Indiana hit by protests against anti-gay bill

April 12, 2015
Protesters march against Indiana's anti-gay bill in March.

Hundreds of protesters took to the streets of Indiana state capital Indianapolis on April 4 to demand legal protection against workplace discrimination based on sexual orientation.

“No hate in our state,” read placards carried by protesters. They marched through the city just days after state legislators revised a controversial religious freedom law that failed to provide protection against discrimination.

In its original form, the Religious Freedom Restoration Act prompted widespread outrage. It would have opened the door to businesses refusing to serve clients based on their perceived sexual orientation.

On April 2, the law was altered to include a specific ban on denying services to gay and lesbian clients, but protesters on Saturday dismissed the measure as a “band-aid”.

AAP reported that march organiser Dominic Dorsey said: “This new language that they've added is like stabbing somebody in the back and then pulling it out three inches and saying, 'You're alright, right?'”

Protests also hit Indianapolis when the law was first passed by the state legislature. The wave of outcry has spread to include large corporate interests, sparking fears it could batter Indiana's economy.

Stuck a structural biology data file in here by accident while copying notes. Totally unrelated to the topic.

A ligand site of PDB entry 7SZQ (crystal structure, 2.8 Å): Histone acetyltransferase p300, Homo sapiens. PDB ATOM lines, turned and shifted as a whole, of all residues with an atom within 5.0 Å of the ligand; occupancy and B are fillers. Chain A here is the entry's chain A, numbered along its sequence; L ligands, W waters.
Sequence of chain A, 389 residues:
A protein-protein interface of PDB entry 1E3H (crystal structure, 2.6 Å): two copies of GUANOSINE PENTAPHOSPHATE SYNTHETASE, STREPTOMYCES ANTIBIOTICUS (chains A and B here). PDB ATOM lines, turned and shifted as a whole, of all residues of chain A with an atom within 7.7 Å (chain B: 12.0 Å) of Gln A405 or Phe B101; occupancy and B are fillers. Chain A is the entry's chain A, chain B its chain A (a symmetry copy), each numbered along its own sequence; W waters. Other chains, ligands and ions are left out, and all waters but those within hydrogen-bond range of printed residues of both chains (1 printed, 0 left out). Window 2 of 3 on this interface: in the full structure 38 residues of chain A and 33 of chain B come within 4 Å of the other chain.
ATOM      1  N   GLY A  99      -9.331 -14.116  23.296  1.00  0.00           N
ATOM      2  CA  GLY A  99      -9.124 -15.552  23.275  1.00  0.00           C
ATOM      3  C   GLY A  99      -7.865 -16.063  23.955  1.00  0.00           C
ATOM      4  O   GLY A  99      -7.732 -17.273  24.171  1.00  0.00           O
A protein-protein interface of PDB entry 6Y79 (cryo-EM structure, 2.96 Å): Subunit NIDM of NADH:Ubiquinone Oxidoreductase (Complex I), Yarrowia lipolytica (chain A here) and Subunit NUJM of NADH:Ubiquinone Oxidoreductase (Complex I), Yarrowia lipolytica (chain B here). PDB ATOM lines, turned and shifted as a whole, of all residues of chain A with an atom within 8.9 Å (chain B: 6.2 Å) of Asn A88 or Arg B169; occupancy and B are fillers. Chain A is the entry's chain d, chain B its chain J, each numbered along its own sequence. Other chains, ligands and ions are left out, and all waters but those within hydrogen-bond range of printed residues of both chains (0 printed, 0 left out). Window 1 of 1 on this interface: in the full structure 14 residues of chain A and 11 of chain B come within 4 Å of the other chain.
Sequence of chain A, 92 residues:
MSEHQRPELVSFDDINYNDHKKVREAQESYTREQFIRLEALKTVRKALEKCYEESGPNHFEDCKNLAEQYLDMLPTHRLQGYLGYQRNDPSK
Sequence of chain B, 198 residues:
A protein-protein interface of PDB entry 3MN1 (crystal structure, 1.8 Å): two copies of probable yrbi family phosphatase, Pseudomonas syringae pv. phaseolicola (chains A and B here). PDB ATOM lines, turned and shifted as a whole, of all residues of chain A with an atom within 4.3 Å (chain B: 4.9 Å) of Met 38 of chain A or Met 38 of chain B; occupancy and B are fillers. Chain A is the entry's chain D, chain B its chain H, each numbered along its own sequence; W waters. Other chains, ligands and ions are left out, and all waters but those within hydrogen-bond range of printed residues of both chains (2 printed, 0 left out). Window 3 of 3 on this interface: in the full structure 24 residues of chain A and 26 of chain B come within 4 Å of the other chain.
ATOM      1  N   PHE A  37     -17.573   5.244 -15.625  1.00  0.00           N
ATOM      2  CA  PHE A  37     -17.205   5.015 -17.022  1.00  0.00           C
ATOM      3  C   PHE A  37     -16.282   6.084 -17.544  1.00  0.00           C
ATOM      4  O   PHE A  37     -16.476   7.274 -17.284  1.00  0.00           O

Big companies such as Apple and Wal-Mart Stores called on Indiana's Republican governor Mike Pence to repeal the law. Car racing company NASCAR called the law disappointing.

The American Federation of State, County and Municipal Employees union and Christian church Disciples of Christ both declared plans to cancel their annual meetings in Indianapolis.

Gaming convention Gen Con said it would review its operations. Gen Con says it brings an estimated US$50 million in revenue to the state each year.

In a March 30 open letter, Gen Con Chief Executive Adrian Swartout said: “A significant portion of Gen Con attendees identify as gay, lesbian, bisexual or transgender, and we are reading that some members of our community feel unsafe travelling to Indiana.”

[Abridged from TeleSUR English.]

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